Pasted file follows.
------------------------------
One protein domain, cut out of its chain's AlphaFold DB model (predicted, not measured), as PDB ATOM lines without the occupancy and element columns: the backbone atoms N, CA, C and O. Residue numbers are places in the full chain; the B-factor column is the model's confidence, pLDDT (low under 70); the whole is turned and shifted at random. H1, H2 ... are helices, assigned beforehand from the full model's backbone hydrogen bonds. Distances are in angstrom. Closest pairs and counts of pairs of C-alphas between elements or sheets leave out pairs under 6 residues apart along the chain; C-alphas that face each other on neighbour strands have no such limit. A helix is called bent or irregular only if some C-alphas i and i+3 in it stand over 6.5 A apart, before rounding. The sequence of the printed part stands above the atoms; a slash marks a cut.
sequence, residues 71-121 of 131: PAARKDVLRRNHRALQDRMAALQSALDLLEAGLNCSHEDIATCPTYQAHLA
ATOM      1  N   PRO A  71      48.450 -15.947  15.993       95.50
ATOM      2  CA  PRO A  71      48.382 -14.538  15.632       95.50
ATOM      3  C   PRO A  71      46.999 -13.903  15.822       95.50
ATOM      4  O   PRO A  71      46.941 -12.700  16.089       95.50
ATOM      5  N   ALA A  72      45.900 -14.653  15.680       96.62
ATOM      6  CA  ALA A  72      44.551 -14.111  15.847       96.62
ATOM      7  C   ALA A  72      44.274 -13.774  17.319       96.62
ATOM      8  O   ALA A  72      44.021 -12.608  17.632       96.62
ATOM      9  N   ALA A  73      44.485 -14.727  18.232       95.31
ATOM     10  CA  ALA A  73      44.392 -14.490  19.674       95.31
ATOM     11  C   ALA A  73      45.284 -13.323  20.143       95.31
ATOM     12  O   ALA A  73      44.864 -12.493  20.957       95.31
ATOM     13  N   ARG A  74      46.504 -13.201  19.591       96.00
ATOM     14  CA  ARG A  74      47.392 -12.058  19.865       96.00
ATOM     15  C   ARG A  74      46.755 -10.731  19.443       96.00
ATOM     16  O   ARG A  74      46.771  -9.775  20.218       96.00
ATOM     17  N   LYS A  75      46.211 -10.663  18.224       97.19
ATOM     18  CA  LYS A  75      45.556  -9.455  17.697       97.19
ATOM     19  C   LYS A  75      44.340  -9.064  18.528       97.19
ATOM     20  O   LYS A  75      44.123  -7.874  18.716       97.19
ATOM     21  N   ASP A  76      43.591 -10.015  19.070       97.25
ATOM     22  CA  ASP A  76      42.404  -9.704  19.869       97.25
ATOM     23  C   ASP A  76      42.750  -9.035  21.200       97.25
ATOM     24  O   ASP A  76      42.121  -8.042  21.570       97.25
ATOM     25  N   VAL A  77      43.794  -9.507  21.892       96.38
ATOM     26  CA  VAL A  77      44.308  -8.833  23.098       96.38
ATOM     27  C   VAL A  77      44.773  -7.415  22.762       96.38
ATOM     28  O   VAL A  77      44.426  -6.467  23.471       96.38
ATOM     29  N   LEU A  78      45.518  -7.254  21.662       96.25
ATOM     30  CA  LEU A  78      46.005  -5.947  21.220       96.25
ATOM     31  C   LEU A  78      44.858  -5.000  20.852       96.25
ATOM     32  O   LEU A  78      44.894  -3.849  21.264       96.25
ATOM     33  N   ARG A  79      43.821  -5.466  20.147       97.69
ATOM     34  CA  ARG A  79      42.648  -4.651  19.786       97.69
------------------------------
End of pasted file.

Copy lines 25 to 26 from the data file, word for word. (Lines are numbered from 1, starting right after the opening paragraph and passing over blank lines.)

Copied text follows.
ATOM     24  O   ASP A  76      42.121  -8.042  21.570       97.25
ATOM     25  N   VAL A  77      43.794  -9.507  21.892       96.38